Last updated: September 12, 2011 - 9:00am
Nearly every pay-TV provider is leaking subscribers.
The nation's largest cable company, Comcast, lost 238,000 TV subscribers in the second quarter of this year; and No. 2 Time Warner Cable lost 130,000. Satellite TV provider Dish Network lost 135,000 subscribers. Its larger competitor, DirecTV, added 26,000, but that's down from the 100,000 it added in the second quarter last year.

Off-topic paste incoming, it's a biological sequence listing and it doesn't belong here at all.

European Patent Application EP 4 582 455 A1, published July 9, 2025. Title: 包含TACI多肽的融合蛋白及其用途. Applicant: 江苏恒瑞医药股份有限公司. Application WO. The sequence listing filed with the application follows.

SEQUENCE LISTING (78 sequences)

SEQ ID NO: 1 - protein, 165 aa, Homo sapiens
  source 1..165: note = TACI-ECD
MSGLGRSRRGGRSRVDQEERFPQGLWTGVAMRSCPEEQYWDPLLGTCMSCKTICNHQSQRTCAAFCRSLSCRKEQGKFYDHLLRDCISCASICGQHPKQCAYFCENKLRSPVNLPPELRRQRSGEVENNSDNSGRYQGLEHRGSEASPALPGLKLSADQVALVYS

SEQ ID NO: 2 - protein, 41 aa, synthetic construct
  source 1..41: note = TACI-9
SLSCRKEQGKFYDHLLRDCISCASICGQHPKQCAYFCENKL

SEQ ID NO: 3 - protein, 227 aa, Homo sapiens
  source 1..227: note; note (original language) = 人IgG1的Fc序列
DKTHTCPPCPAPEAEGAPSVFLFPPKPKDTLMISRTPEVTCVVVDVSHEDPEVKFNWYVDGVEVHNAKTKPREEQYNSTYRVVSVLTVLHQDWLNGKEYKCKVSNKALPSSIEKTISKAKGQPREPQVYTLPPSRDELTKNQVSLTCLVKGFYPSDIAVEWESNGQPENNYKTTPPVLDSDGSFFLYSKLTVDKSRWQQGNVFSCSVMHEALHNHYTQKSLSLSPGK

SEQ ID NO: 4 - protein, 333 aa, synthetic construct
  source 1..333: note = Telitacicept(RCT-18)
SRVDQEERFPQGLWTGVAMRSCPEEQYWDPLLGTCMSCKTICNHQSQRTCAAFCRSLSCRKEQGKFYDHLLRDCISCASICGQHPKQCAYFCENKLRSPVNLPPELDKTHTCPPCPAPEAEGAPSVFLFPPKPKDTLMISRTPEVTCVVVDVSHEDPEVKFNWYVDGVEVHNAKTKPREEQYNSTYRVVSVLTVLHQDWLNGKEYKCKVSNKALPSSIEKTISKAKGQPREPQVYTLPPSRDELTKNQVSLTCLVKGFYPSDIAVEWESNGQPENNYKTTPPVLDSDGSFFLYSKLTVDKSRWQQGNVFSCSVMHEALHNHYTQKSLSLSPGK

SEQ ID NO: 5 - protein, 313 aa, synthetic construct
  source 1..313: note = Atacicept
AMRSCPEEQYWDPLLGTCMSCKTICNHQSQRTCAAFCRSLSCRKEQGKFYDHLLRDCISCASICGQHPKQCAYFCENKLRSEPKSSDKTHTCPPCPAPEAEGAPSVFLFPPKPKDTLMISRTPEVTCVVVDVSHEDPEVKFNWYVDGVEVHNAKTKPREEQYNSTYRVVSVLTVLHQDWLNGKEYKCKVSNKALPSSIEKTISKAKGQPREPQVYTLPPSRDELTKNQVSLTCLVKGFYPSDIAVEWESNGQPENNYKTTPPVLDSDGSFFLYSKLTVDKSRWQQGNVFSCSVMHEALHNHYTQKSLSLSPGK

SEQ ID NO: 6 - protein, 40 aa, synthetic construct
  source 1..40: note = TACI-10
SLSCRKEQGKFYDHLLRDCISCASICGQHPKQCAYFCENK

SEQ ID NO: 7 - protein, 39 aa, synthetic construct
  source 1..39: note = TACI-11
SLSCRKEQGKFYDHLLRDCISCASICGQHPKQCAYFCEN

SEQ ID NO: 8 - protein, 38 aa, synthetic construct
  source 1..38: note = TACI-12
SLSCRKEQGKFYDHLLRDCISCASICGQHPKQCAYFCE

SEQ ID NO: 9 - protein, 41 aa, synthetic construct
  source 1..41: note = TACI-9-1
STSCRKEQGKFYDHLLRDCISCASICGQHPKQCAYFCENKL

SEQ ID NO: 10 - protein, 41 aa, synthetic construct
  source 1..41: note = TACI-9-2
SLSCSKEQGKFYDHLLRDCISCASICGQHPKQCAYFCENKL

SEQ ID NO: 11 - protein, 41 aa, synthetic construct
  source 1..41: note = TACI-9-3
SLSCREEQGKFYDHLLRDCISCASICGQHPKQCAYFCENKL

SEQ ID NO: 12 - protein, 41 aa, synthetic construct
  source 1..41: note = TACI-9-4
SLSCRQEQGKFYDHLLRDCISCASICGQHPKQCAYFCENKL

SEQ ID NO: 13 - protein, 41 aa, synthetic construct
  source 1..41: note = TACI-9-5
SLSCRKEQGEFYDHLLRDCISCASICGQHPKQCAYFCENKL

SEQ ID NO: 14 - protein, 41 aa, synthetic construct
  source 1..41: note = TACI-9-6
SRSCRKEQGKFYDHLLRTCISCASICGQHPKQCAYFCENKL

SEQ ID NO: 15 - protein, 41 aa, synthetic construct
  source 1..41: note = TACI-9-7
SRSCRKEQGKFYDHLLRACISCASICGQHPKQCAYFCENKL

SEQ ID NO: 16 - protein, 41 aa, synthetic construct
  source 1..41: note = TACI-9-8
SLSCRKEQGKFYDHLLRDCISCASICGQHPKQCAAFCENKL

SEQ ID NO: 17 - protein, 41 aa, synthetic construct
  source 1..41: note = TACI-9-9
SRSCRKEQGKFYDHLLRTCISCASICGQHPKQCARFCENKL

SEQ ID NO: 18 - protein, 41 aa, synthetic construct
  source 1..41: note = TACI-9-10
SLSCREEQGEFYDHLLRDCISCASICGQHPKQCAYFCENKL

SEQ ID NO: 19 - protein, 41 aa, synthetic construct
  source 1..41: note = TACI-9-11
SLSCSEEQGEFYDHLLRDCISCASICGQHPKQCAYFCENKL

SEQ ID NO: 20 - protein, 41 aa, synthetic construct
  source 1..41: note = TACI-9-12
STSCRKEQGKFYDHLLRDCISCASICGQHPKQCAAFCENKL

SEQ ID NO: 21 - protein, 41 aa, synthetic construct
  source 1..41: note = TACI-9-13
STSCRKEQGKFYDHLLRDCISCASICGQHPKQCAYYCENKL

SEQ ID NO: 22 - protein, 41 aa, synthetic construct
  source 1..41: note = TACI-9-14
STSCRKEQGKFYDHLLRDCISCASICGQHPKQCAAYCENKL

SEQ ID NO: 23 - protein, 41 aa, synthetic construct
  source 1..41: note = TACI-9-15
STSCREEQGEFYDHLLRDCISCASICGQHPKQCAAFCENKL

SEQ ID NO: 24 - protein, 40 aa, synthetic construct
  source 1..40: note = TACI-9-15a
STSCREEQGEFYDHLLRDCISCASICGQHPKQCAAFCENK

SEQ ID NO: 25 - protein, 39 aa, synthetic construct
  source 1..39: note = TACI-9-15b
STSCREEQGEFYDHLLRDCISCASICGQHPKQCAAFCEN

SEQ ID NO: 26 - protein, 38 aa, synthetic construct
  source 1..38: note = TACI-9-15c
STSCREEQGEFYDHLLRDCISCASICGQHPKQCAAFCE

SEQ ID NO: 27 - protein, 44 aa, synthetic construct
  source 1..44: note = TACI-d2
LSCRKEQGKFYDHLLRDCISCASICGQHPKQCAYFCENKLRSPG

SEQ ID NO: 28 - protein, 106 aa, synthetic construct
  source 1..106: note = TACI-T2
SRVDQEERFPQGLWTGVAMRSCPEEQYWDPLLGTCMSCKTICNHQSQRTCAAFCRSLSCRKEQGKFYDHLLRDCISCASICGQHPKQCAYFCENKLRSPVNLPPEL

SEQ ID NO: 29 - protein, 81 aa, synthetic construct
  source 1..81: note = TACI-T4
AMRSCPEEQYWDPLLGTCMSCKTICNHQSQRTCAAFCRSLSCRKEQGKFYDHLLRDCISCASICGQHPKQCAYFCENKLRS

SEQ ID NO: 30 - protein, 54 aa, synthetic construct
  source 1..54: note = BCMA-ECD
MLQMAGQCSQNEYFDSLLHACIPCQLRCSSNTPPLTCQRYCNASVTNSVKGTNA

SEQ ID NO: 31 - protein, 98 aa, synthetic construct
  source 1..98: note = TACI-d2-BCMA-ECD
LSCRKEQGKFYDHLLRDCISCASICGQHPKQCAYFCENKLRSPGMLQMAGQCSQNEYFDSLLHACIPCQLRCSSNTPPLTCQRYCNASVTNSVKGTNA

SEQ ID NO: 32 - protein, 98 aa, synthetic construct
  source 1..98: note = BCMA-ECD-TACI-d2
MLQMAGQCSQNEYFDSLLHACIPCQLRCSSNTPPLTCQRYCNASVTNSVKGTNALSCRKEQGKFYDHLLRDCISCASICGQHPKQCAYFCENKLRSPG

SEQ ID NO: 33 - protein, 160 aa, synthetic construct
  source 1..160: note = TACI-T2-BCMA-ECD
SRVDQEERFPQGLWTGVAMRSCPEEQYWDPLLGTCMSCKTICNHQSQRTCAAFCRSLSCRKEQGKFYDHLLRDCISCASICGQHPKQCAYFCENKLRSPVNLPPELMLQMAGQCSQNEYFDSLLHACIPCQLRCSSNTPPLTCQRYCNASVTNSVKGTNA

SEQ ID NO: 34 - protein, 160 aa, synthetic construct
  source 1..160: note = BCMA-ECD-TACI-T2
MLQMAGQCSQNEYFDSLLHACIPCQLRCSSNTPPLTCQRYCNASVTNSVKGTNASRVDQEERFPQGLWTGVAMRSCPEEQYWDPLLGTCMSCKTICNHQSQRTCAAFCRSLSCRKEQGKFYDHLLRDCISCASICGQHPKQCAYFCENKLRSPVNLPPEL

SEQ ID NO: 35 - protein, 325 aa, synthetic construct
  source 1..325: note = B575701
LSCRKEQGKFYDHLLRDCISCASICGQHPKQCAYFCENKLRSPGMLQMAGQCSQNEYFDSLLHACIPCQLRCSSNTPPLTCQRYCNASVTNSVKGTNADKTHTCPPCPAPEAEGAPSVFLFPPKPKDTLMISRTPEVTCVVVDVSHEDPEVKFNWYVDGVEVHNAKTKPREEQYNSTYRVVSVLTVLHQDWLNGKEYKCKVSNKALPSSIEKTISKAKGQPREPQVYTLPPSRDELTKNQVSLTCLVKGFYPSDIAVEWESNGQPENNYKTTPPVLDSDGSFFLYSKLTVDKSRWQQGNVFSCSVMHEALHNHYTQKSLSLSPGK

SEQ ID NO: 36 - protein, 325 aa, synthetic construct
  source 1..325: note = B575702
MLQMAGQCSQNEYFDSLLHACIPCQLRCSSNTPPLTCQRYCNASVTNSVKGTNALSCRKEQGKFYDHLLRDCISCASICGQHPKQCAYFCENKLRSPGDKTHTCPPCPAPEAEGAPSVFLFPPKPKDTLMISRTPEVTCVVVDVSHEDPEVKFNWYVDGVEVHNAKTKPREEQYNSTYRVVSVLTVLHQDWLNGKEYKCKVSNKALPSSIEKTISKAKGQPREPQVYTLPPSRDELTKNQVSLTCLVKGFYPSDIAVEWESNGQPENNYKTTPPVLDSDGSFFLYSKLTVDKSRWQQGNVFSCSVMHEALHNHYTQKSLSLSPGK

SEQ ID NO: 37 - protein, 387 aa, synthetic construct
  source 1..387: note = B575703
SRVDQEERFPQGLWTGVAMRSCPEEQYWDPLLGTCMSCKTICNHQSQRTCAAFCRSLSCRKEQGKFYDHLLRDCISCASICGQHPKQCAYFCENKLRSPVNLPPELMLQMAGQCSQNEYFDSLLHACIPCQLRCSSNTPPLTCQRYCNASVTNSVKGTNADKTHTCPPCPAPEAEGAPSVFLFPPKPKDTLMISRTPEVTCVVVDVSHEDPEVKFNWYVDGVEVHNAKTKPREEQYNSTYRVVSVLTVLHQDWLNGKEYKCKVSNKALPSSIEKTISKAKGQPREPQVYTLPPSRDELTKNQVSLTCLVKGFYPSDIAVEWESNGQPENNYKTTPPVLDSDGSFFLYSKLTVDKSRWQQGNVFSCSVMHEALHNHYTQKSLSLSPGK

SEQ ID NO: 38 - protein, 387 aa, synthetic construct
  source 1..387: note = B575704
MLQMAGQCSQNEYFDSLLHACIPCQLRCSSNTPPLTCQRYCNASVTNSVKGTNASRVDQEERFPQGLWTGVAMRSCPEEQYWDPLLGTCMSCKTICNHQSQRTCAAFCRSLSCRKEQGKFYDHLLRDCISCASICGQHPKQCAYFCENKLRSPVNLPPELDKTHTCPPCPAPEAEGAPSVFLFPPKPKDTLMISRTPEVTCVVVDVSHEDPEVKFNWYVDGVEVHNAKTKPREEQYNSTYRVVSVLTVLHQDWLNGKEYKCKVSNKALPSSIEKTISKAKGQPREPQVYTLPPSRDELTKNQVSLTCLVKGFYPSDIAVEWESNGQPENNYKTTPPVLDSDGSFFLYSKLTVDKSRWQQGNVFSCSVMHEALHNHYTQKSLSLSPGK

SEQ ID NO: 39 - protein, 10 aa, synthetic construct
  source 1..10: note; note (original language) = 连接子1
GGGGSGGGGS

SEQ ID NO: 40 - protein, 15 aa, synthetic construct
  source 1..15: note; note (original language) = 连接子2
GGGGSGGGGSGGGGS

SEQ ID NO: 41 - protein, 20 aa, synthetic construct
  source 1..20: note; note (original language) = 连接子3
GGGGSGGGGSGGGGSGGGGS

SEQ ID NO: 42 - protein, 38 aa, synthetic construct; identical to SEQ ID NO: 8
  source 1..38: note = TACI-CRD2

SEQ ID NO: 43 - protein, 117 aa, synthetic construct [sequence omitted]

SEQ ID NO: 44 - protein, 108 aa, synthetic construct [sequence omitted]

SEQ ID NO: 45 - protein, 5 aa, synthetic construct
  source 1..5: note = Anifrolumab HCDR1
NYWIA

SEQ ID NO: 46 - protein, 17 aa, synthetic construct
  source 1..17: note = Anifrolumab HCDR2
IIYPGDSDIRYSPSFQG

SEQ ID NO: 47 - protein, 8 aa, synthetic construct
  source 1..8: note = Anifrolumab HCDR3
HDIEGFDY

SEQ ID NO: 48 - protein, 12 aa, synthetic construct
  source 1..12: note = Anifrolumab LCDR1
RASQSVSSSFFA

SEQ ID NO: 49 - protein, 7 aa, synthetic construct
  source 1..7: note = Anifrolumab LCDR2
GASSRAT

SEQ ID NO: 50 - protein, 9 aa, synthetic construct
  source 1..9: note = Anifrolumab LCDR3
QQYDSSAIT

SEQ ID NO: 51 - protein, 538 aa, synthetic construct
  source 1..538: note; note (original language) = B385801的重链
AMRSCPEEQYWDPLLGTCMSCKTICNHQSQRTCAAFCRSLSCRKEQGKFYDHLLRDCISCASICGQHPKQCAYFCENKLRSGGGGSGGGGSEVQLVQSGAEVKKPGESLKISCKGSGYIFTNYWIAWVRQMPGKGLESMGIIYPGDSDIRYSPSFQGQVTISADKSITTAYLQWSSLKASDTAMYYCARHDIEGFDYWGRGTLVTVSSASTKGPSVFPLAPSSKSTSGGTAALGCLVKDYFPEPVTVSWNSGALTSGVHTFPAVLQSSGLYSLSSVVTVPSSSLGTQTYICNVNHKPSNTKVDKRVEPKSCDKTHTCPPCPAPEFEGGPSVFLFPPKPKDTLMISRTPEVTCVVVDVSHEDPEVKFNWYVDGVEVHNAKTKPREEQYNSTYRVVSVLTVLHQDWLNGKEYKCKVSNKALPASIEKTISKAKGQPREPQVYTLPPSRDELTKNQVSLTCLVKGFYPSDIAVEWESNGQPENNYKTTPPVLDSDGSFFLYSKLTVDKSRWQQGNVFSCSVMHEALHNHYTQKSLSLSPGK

Obviously, one of the primary drivers of cord cutting is the nation's economic woes. The unemployment rate is stuck at 9.1%, and U.S. economic growth slowed to 1% in the most recent quarter. "People that are unemployed or underemployed … have to cut their expenses," says Norm Bogen, analyst at market research firm In-Stat, "and one of the things they can cut is their pay TV." But there's also tumultuous change going on in the TV business. The number of U.S. homes with traditional TVs has dropped slightly, from 115.9 million to 114.7 million, says Nielsen Media Research. Yet, total TV viewing is on the rise, because more viewers are watching Internet-delivered video on a PC, tablet computer or smartphone, Nielsen says. As Internet video options evolve, an increasing number of pay-TV customers are dropping their service or sliding to a lower tier of service — and using the Web to get their entertainment content. Some are adding antennas to watch local channels live via free, over-the-air digital TV signals.
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